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Protecting the environment by providing legal services for forest cases of statewide significance

Protecting the environment by providing legal services for forest cases of statewide significance.

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Washington Forest Law Center

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WFLC is a non-profit, public interest law firm dedicated to providing legal services to organizations that monitor and protect the Pacific Northwest's private and state-owned forest lands. Below are just a few of the actions we’ve recently taken to ensure the protection of our natural resources.

The Washington Forest Law Center’s Statement on the Department of Natural Resources’ Eastern Washington Forest Health Plan

By Peter Goldman, Director

October 25, 2017

Today, Washington's Public Lands Commissioner Hilary Franz announced a new 20-year strategic plan to reduce wildfires in Eastern Washington and improve forest health. The plan calls for a combination of thinning projects and prescribed burn treatments to restore these forests.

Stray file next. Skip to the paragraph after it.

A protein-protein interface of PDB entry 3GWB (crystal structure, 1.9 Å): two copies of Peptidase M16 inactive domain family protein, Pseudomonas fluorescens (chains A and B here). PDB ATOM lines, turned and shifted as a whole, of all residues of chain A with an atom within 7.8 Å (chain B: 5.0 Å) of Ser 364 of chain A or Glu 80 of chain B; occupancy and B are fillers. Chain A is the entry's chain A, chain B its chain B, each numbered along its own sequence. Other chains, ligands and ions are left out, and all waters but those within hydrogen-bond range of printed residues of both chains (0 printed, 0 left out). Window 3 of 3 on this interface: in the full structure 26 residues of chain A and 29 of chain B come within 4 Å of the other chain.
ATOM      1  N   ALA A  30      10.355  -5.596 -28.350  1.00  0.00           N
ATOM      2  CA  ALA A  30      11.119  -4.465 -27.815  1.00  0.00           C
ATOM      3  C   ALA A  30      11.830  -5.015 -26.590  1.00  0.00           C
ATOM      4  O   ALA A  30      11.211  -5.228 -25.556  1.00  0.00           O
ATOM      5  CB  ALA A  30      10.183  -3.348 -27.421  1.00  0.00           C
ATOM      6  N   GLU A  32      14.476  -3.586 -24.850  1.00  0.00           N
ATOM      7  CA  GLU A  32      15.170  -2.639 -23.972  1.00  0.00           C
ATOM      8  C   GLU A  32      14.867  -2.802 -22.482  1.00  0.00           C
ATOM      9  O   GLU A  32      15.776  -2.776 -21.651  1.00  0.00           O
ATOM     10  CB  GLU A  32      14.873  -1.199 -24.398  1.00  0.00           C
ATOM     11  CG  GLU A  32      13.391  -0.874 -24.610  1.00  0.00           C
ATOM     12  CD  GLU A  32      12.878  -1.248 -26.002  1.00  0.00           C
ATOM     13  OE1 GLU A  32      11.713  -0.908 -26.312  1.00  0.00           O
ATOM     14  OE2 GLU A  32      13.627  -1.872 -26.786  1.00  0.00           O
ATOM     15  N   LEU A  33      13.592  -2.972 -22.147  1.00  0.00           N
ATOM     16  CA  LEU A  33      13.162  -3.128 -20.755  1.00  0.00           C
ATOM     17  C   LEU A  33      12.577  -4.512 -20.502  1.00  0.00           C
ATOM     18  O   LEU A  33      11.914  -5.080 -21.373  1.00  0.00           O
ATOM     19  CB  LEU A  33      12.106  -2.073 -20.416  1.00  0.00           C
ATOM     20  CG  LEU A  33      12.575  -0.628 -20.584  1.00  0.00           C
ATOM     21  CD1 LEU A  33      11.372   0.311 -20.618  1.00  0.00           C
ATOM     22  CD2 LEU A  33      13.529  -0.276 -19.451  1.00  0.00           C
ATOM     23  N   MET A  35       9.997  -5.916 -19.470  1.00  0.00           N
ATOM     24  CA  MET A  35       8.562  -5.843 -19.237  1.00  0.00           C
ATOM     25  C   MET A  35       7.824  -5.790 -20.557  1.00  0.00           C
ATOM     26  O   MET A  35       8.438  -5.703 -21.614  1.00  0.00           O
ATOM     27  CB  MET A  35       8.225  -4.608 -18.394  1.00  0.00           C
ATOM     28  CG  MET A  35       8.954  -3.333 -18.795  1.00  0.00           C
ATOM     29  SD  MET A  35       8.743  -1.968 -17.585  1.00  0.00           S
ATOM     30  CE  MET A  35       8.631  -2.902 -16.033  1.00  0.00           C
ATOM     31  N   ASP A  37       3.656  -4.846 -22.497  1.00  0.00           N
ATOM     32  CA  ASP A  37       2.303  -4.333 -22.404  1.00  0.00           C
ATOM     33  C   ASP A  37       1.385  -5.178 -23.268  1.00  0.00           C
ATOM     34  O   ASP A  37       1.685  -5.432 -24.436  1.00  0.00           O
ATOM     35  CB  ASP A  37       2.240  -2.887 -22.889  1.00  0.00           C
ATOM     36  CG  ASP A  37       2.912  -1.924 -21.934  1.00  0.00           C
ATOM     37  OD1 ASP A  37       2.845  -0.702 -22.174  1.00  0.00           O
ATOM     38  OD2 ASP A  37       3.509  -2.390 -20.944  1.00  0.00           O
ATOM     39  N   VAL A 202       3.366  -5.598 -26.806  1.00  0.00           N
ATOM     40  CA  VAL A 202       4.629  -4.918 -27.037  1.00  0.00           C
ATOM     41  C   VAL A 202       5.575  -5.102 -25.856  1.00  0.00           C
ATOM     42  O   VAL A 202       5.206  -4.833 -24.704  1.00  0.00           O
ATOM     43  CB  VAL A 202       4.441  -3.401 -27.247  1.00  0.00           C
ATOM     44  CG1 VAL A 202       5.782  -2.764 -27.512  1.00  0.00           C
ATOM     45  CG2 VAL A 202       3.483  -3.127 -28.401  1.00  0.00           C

In principle, the Washington Forest Law Center supports the plan. DNR has worked hard to try to incorporate several of the environmental community’s concerns into the plan and there are many acres of forests in Eastern Washington that are overgrown and require active restoration for numerous reasons, including restoring ecological health and natural fire regimes, creating climate change resiliency, protecting wildland interface communities, and protecting the public purse (fires are expensive as we all know).

At the same time, the DNR plan has some serious issues of concern that need to be addressed at the early “programmatic” stage (the 20,000 foot view) and in the later forest plan-development stage. WFLC has identified the following issues of concern:

Concern # 1:  The plan does NOT take greenhouse gas emissions into account.

If 1.25 million acres are “treated” to reduce fire, those forests will become “net emitters” of carbon dioxide for almost the next 50 years whereas today, these forests today are net “sinks” of carbon. The science is very well established that the carbon footprint of logging (or even “thinning”) an area of this size can potentially outweigh the volume of greenhouse gases that would be emitted from the fires that might otherwise burn. There are two scientific papers on this subject confirming the carbon footprint of widespread thinning programs. In the first paper, authored by Oregon State University professors Mark Harmon and Beverly Law, the argument that forest thinning projects pencil-out (in a carbon sense) compared to the emissions from fire is refuted.